Publishers sometimes get a bum rap, especially when you get to the more independent focused corners of the web. They're the monster corporations that devour studios and drown players in microtransactions. However, it's not all bad news, and We Happy Few's long road to release is proof of that. Without publisher support, this game had nothing going for it but a killer E3 showing. Its Early Access release can charitably be described as a bad time, turning many players off the project. It's clear that what Compulsion Games wanted to make wasn't feasible without some help, and that came in the form of Gearbox Publishing. No longer a weak clone of Sir, You Are Being Hunted, We Happy Few emerges from its cocoon as the story-driven British Bioshock experience we all hoped for.
This transformation doesn't come out of left field either. All the way back at PAX East 2015, I played We Happy Few behind closed doors. Talking with developers, I experienced very early story sequences and noclipped around planned environments. As I sat down to play at E3 2018, I got to see the finished version of exactly what I explored years earlier. The same situations played out before me with the same rowdy characters. I was giddy to notice the subtle improvements that three years of work will bring.
For those unfamiliar, We Happy Few is all about Joy. Set in the dystopian society resulting from an alternate World War 2, the citizenry of Wellington Wells drug themselves daily to suppress their horrible past. Of course, if they refuse to remember the past, their entire future skews. Morals take a back seat to societal stability and any force against the status quo finds themselves banished outside the city limits. That's where we find Arthur, one of three planned playable characters throughout the campaign. After refusing to take his medicine, memories of missing siblings flood his mind. He sets out to find where his family has gone and uncovers the dark secrets of Wellington Wells along the way.
I was able to go through over an hour of gameplay, set right at the beginning of Arthur's travels. Starting in the familiar slums of the Early Access version, I trekked towards the train station. Not only did I find a lot more dialogue along the way, I found side activities worth exploring. Arthur is talkative in this version, adding history and background to what had been a stale world. It's never unclear where I need to go to progress the story, and those who just want to get on with it can do so with ease.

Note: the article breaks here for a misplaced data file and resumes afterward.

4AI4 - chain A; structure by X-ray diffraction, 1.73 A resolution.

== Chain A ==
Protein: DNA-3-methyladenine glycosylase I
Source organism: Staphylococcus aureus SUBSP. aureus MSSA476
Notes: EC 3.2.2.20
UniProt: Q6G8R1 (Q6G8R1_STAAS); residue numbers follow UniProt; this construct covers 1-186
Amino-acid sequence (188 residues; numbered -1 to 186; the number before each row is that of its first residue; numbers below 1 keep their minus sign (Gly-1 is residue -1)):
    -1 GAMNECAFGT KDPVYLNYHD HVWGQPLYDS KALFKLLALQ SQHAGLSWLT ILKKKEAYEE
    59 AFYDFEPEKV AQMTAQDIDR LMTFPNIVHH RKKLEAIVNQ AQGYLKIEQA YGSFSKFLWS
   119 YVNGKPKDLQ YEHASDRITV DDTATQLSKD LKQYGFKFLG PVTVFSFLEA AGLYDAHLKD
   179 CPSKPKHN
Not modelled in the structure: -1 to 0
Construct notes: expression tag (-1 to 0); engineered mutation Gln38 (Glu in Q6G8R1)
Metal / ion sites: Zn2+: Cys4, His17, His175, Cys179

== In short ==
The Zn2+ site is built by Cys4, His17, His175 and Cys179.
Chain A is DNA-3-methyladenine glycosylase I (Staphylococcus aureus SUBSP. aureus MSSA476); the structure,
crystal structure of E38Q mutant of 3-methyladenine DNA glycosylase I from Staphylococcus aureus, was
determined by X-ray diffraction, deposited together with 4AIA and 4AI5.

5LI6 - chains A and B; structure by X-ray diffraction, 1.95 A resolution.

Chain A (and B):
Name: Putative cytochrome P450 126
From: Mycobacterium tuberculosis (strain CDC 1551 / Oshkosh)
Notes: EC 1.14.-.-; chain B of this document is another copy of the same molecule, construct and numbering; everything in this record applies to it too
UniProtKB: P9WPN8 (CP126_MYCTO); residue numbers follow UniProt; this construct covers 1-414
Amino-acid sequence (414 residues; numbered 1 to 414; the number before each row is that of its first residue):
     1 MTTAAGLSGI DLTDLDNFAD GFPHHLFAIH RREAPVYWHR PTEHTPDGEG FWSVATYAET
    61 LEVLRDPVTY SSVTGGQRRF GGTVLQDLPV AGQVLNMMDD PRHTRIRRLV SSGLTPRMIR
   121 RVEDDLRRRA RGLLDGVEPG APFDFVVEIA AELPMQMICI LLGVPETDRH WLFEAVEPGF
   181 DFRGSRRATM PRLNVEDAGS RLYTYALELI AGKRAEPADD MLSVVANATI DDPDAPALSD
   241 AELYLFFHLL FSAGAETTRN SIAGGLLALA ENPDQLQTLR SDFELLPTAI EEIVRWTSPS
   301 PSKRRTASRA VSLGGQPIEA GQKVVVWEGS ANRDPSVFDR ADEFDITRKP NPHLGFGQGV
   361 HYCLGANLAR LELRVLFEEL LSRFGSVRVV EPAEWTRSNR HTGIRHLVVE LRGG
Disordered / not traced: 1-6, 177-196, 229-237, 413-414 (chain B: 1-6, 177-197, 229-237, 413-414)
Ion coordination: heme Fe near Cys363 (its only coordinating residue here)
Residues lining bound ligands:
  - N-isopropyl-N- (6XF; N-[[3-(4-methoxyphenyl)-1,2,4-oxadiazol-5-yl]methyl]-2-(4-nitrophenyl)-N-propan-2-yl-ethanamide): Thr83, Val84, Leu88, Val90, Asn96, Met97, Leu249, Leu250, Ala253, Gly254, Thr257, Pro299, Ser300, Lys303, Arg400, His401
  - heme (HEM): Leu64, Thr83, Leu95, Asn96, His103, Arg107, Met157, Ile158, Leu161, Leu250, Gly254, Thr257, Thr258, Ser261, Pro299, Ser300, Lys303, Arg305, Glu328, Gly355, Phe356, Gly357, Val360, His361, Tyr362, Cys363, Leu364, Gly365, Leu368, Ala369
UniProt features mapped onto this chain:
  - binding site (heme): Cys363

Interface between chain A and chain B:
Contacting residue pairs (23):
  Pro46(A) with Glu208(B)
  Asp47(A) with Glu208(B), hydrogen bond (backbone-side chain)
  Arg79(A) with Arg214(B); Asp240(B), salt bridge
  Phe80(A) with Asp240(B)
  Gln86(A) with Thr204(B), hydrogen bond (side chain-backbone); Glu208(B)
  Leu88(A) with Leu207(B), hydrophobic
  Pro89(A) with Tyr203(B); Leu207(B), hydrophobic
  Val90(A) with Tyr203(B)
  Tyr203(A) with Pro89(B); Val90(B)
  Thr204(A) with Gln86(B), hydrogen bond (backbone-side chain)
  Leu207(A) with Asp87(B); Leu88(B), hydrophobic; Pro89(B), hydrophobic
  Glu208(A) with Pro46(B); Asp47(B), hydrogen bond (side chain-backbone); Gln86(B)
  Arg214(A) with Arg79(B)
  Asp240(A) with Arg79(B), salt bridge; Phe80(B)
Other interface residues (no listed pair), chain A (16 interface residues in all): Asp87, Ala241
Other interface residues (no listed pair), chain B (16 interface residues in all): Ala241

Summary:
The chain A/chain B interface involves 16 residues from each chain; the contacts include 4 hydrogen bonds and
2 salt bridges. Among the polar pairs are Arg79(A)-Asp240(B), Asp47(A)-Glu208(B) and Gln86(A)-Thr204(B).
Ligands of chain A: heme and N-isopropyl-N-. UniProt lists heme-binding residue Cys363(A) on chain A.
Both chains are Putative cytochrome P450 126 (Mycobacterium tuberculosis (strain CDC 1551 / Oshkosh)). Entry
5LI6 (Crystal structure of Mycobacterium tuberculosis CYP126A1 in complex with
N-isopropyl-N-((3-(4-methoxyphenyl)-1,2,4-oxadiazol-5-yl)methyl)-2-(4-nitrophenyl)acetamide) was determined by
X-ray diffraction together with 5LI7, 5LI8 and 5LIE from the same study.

The biggest change from the last available version of We Happy Few is the severe toning down of survival elements. Instead of requiring you to stay chained to a home base filled with edibles to survive, the game now lets you wander as you see fit. You'll still neat to eat and drink, but items litter the world at a generous rate. Neglecting these systems will only give you debuffs rather than threaten your livelihood, which is most welcome. This is similar to how Fallout handles radiation and broken bones, and it's a system more conducive to letting you experience the narrative at your own pace.
Another welcome change from other genre staples comes with the crafting system. When playing games like this, I tend to become a bit of a hoarder. After all, you never know when you may need an empty vial or a pile of fabric. Thankfully, We Happy Few features a repository for all your crafting junk in every home base you establish. Furthermore, any item you place here is accessible out in the world when you craft. This means that you don't need to be overburdened to be prepared.
As I wandered around, I stumbled into a would-be dungeon, complete with a Thunderdome-esque combat arena. It's here where I was introduced to how my paper clerk would engage in fisticuffs. There's a clear focus on choosing between lethal and nonlethal means. Just remember that your opponents will likely always go for the jugular. Thanks to Arthur's newfound memories, he can recall conversing with several of the Downers he comes across in his travels. Players will have to decide if he's the type who will try to snap them out of their funk or take advantage of their unfortunate situations.
As I snuck my way into a train station and met up with a surly war vet, my demo ended. If our E3 awards had a much-improved category, We Happy Few would be a shoo-in. The survival elements, while still present, now serve as just one strand in the wonderful tapestry that Compulsion Games have weaved. The narrative is front and center where it belongs, guiding players through an expertly crafted world. I can't wait to get past the train station one more time and see what else this twisted dystopia has in store for me.
Our We Happy Few demo took place behind closed doors in Gearbox Publishing's meeting rooms during E3 2018. The game is releasing on PC, Xbox One, and PlayStation 4 on August 10th.